# Python and platforms

After my last post on the scripts that generate my Apple sales graphs (which I’ll need again when the new quarterly results are posted tomorrow), I was shamed by Rosemary Orchard and Nathan Grigg into rewriting them to run on both macOS and iOS (the latter via Pythonista). It turned out to be pretty easy, with only a couple of additions needed.

I won’t bore you with the entire script, I’ll just bore you with the new stuff that lets the script run on both platforms. There were two changes.

First, since there is no OptiPNG for iOS, this line in the original script,

python:
subprocess.run(['optipng', pngFile])


which processed the just-saved file on my Mac, had to go. The fix, though, wasn’t too much different: just run OptiPNG on the server after the file was uploaded. I already had an SSH connection to the server, so all I had to do was add this line,

python:
sshIn, sshOut, sshErr = ssh.exec_command("optipng '{}'".format(pngDest))


before closing the connection. The exec_command function is part of the paramiko SSH library, and pngDest is a variable that contains the full path on the server to the newly uploaded PNG file.

The second change was really more of an addition than a change. I decided I wanted the script to put the uploaded PNG’s URL on the clipboard to make it easy to paste into a blog post. This is easy to do on the Mac, where you just use subprocess to run the pbcopy command;1 and it’s even easier to do on iOS, where Pythonista includes the handy clipboard library. The problem comes in figuring out which device the script is running on.

(It’s possible this problem has already been solved and is sitting in GitHub repository, but I didn’t find it. Al Sweigart’s pyperclip is a cross-platform library for moving text to and from the clipboard, but the platforms it crosses are the traditional Windows, Mac, and Linux—no iOS.)

At first, I thought calling os.name would give me what I needed, but it returns posix on both macOS and iOS. After a bit of searching, I hit upon the platform library, which I’d never used before. In particular, the platform.platform() function returns the string

Darwin-17.6.0-x86_64-i386-64bit


on my 2012 iMac at home,

Darwin-17.7.0-x86_64-i386-64bit


on my 2017 iMac at work,

Darwin-17.7.0-iPad6,3-64bit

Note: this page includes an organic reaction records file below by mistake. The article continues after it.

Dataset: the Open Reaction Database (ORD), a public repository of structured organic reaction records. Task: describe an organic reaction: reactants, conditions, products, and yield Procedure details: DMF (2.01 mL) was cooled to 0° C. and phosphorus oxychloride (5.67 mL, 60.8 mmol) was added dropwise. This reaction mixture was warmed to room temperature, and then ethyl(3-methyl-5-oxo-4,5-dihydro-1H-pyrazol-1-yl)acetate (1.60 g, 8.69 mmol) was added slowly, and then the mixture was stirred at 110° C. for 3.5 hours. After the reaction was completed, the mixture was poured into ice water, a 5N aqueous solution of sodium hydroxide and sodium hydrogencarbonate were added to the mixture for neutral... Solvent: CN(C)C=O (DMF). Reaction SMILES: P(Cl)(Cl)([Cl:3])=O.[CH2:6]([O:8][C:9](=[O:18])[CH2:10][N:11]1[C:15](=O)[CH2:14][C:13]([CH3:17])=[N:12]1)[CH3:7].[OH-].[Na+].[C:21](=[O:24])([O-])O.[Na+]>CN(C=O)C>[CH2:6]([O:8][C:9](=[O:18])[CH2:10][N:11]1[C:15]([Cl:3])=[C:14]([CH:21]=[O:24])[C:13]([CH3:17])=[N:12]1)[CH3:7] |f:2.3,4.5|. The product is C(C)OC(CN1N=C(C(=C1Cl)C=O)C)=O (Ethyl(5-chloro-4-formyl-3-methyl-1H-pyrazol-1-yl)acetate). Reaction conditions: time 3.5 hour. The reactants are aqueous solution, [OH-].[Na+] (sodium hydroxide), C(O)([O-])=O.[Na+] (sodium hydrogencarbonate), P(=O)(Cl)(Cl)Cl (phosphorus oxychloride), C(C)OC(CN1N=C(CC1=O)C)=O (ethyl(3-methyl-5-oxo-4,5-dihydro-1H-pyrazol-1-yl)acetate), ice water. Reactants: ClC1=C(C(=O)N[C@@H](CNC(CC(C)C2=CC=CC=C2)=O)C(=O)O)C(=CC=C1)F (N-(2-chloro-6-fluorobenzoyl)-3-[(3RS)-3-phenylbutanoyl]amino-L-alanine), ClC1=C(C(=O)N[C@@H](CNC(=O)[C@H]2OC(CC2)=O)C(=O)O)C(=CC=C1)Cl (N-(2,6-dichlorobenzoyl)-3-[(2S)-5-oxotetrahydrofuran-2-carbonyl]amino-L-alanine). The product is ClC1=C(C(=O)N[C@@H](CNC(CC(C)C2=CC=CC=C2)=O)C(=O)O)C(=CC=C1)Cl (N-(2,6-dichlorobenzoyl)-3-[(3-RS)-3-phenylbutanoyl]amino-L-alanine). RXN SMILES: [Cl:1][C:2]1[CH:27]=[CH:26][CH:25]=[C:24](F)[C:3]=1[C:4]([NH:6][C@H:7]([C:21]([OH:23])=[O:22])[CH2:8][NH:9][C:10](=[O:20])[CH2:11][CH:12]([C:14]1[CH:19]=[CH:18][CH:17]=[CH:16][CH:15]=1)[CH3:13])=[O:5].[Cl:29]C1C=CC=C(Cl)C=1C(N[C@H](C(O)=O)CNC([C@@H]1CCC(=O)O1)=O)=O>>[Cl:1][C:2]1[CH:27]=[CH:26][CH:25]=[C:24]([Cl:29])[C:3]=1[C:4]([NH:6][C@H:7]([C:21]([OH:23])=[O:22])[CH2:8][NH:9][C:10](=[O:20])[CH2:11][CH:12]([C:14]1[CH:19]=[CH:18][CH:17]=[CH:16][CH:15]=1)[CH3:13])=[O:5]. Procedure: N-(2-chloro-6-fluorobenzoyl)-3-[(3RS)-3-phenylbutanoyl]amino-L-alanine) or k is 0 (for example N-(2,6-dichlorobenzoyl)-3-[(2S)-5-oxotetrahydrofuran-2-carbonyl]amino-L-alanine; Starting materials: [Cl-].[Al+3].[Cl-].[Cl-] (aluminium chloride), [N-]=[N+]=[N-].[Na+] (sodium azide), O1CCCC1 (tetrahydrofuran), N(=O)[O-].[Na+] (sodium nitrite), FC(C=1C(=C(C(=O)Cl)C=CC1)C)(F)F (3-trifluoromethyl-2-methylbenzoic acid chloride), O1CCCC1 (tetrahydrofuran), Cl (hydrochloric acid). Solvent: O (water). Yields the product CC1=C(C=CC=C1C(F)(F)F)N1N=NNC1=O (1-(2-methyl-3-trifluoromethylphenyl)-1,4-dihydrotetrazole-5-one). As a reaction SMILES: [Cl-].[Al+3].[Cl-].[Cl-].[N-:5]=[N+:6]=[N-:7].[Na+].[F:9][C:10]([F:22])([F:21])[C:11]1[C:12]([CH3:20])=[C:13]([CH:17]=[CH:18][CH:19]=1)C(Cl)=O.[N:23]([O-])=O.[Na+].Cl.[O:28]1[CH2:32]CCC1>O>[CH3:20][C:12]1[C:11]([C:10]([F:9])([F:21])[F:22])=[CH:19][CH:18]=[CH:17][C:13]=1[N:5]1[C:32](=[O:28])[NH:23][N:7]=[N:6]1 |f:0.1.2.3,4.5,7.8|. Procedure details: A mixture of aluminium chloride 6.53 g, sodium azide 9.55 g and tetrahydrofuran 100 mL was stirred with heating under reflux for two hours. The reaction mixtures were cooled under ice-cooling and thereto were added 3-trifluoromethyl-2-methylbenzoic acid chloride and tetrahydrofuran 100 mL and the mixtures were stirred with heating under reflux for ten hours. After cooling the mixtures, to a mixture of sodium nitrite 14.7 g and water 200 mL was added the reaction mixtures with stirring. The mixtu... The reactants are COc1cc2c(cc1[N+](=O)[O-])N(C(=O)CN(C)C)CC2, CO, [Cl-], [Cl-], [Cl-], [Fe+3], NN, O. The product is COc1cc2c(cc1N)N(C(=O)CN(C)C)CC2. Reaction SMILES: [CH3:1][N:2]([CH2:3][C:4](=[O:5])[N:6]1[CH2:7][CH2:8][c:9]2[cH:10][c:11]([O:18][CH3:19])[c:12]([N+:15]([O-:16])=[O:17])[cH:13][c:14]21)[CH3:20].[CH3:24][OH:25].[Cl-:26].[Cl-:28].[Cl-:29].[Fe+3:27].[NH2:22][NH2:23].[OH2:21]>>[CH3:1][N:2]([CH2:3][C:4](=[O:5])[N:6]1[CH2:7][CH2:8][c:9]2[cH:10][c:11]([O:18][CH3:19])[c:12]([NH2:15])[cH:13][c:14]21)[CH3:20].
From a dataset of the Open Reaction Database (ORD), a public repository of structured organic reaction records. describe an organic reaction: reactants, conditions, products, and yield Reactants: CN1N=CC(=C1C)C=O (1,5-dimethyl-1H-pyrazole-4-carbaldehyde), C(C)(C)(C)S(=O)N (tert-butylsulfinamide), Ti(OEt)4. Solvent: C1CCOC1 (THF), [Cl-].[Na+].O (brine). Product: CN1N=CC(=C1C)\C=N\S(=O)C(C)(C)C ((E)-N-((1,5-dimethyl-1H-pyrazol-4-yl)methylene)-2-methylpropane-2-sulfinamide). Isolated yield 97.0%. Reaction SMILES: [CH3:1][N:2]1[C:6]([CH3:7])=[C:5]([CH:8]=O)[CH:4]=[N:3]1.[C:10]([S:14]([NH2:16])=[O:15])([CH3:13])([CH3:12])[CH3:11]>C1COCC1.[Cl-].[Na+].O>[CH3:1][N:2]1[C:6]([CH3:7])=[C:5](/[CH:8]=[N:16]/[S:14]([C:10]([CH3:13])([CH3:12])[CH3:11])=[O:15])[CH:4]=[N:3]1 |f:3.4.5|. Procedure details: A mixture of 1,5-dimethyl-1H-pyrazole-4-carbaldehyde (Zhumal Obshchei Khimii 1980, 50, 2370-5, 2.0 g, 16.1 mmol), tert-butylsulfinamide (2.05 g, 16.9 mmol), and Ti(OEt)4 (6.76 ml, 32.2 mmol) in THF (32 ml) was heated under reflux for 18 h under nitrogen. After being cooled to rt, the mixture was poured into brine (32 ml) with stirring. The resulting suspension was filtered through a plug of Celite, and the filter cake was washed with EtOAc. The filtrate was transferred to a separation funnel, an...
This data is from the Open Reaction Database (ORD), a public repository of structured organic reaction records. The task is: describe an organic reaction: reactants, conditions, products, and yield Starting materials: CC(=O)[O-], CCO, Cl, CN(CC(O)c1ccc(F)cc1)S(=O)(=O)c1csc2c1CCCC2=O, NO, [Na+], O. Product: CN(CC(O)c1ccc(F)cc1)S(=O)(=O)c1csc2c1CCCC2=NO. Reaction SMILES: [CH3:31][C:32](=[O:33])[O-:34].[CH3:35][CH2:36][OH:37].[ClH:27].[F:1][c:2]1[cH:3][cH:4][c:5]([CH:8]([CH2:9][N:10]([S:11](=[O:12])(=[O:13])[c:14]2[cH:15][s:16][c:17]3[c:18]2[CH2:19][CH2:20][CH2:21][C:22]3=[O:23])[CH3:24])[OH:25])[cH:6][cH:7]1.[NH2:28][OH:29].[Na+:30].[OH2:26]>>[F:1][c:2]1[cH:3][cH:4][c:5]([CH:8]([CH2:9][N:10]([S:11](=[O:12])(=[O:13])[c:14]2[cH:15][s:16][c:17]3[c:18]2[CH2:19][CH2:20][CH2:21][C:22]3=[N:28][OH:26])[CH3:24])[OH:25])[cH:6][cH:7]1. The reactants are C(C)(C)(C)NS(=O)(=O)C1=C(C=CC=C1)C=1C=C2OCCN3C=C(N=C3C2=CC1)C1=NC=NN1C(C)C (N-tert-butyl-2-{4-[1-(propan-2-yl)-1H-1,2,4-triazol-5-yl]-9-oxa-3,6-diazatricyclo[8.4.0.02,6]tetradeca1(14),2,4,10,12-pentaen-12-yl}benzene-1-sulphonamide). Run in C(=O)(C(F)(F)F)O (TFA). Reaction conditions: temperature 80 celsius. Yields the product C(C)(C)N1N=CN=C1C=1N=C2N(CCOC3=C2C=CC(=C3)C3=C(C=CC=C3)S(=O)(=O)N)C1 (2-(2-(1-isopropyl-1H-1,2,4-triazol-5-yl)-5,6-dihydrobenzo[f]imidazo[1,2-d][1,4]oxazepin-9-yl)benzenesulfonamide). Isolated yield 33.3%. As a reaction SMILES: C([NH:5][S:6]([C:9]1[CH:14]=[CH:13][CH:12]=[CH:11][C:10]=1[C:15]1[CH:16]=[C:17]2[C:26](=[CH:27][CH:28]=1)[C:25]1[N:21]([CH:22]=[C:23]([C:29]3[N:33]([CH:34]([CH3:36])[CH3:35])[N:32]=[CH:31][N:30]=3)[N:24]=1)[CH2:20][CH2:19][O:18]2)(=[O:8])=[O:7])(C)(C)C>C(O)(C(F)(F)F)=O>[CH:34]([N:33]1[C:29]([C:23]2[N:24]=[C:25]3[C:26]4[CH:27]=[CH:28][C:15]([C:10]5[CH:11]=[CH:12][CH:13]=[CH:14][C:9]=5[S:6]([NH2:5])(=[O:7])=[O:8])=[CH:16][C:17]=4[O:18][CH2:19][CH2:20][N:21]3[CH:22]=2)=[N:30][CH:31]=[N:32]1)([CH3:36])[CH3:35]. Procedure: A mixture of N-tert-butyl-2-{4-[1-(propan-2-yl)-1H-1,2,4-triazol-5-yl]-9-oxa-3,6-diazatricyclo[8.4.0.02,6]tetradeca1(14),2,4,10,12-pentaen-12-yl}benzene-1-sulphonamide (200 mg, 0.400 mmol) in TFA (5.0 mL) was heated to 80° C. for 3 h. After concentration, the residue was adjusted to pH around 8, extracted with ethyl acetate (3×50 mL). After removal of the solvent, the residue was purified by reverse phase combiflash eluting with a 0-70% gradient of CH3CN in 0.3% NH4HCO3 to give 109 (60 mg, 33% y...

Darwin-17.7.0-iPhone8,1-63bit


on my iPhone 6s. I don’t understand why the minor Darwin number is one less on the home iMac than it is everywhere else, but it doesn’t matter for what I need here. The key is that Macs have “x86” in the string (at least for now) and it’s a safe bet that iOS devices never will.

Thus, the following section of code at the end of my script:

python:
if 'x86' in platform.platform():
import subprocess
subprocess.Popen('pbcopy', stdin=subprocess.PIPE).communicate(pngURL.encode())
else:
import clipboard
clipboard.set(pngURL)


As its name implies, pngURL is a string that contains the URL of the just-uploaded and optimized PNG file. Applying encode to it before sending it to communicate is necessary because communicate takes only bytes.

Oh, there is one more thing. I used to keep the Apple sales scripts and data files in a Dropbox folder, but now I have them in a folder on iCloud Drive. Pythonista’s external files feature can link to individual Dropbox files, but I couldn’t get it to link to a folder, and I kept getting errors whenever a script on Dropbox tried to save a file. Both of these problems disappeared when I moved everything to iCloud.2

So thanks to Rosemary and Nathan for the nudge. I didn’t think I wanted an iOS-resident solution, but now that I have it, it seems pretty neat.

1. That link should go to Apple’s online man page for the pbcopy command, but Apple has decided either to delete its man pages or move them where neither I nor Google can find them. Have I complained about this before? Yes, and I’m complaining about it again.

2. I’ve been thinking about switching entirely from Dropbox to iCloud, but that’s a topic for another post.